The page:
Symapathy is not easy

  1. Before I start, please dont take this as criticism...I dont mean it that way. I only want you to see what I saw. I am finishing my first year in an ADN program. The school that I attend is very stressful (we started with 80 in my class and we are now down to 45 students), and I just had an extra stress added onto my life. My only brother died one month ago from today. He was 22. I loved him dearly, and this was very unexpected. I was the first one to the hospital, and my mother arrived soon after me. When she got there, the nurse came in to talk to us. She entered the room smiling, and she appeared bubbly. She told us that my brother was there, and that we needed to tell her what funeral home to send him to. The news of my brother's death was only an hour old, and we were unable to make any decisions at that moment, but she told us we had to decide quickly because the funeral home had to make arrangements. I know that she was only doing her job. And I know that my brother's death meant nothing more to her than a dead patient. But it meant a lot to everyone else in that room. I have learned over the past month that sympathy is not easy, and it is not comfortable, but it is greatly appreciated.
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  2. 7 Comments

  3. by   Dinith88
    That nurse was a fool. I'm sorry you had to deal with such a person, but we're all not like that. 'Sympathy/empathy/considerate-to-people's emotions-pathy' is at the core of nursing (healthcare in general). Seems that nurse has a serious innability to communicate effectively with families in crisis.

    Another example of "it's easy to be a nurse....but its hard to be a GOOD nurse..".
    I do hope you gave this dork a piece of your mind...
  4. by   Katnip
    I've never seen anyone approach a bereaved family all bubbly. As a matter of fact, when when a bereaved family is on the unit, even if we didn't know the patient, most stop by to offer condolences...everybody, nurses, techs, housekeeping, docs.

    Although some decisions need to be made quickly-autopsy, organ donation, funeral home) we try not to make the family feel rushed. We've been known to hold the body in the room for long hours so family could get in from out of town. (not overnighters, but within a few hours) Grief is not something to be rushed.
  5. by   suzanne4
    That nurse was inappropriate and way out of line. I hope that you sent a note to administration about what happened, at least so that she did not do that to anyone else.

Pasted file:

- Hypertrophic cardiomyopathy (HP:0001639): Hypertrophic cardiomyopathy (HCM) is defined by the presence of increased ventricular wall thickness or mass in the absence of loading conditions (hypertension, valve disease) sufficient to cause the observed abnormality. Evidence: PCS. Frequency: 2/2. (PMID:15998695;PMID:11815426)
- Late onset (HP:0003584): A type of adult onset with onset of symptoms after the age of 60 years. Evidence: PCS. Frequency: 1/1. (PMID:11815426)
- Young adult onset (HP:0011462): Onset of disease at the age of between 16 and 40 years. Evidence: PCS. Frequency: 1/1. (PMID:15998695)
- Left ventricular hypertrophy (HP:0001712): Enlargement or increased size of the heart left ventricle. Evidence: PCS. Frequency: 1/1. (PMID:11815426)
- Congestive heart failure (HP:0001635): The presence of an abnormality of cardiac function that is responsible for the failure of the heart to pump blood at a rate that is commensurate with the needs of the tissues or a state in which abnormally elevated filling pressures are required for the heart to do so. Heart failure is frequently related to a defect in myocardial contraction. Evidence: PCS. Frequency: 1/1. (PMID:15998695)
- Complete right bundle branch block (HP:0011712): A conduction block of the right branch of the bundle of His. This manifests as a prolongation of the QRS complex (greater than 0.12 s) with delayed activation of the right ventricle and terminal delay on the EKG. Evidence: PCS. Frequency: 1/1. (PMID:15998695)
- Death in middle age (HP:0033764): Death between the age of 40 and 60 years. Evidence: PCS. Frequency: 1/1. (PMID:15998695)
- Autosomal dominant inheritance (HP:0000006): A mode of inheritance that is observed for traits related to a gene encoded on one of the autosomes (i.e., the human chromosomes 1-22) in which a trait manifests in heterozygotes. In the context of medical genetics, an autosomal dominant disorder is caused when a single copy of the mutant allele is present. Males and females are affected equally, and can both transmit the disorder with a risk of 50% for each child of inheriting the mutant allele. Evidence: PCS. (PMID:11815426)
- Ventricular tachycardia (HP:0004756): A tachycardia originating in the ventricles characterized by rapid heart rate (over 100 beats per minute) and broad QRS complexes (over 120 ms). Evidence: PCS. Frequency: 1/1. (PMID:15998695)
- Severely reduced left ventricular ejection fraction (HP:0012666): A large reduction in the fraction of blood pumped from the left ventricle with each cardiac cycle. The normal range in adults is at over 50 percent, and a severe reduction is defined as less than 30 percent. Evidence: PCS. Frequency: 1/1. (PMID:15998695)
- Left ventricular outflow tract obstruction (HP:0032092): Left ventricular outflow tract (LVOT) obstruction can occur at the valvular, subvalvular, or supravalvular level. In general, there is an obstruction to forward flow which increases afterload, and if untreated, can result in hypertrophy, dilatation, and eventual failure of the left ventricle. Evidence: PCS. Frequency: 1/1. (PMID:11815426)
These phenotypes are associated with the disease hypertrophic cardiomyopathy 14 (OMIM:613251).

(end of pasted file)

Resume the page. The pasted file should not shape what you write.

Sorry for your loss.
  6. by   bunrab
    wow, that's an awful way to be treated at such a difficult time.
    that rn needs a reality check. my experience was the complete opposite, thankfully. first let me say the rns at the kent county hospital er in warwick, ri are the best. altho the surgery for ca was a success, the post-op infection was what sent my husband to the er. we had had the discussion abt dnr/dni/cmo and i knew that's what he wanted. course at a time like that all reason flies out the window, as does nine yrs of nsg.
    i told the rescue guys (the capt was one of the guys responding and he asked me outright what the orm [orders for resusitative measures] status was) even before we realized how serious things were. once at the er, they had a tough time getting an iv in and drawing blood, so after an hour in the waiting area i "put on my rn hat" and insisted on going back to be with him. the rns were great, explaining that they were having a problem (and didn't take offense when i pointed out a vein i thought they might get, which they did), and getting me a chair, and then getting the md when i had a bunch of questions abt the labs.
    long story short, my husband died within an hour and a half of my going back to be with him. the rns realizing he wasn't going to make it, made sure i had privacy, that i was a comfortable as possible, and gave me time to say goodbye and be with him a while after he died. then they rallied around me, making sure i was okay to drive home (it was 0300 when he died), and offering me a shoulder, decaf coffee, even chocolate birthday cake. they talked to me gently abt calling a funeral home, with an arm around me shoulder, kleenex in hand.
    i cannot say enuf good things abt the rn staff there. i make sure i convey that same attitude, sympathy and empathy to pts and families when i work.
  7. by   tylerlvn
    I am so sorry for your loss. That nurse was completely out of line. I believe that nurse was not the rule but, the except to the rule. As the other post stated, I hope you will send a note to the administration so that this will not have to another family. Losing a close family member is so hard. My prayers go out to you and your family.
  8. by   SmilingBluEyes
    I am truly sorry for your grave loss. My sincere condolences.
  9. by   moia
    This nurse was an exception...but sometimes i wonder what my expression is when I have to tell the family such awful news..

    I never know how to position my face..I don't want to look horrified or tragic and freak everybody out even if thats exactly how I feel..sometimes I am furious but I don't want that the family to know that the idiot resident could have done a better job...

    I have a bad time with death...I think my families know I take it very personally but that moment when you walk in the door is incredibly hard and weird and uncomfortable

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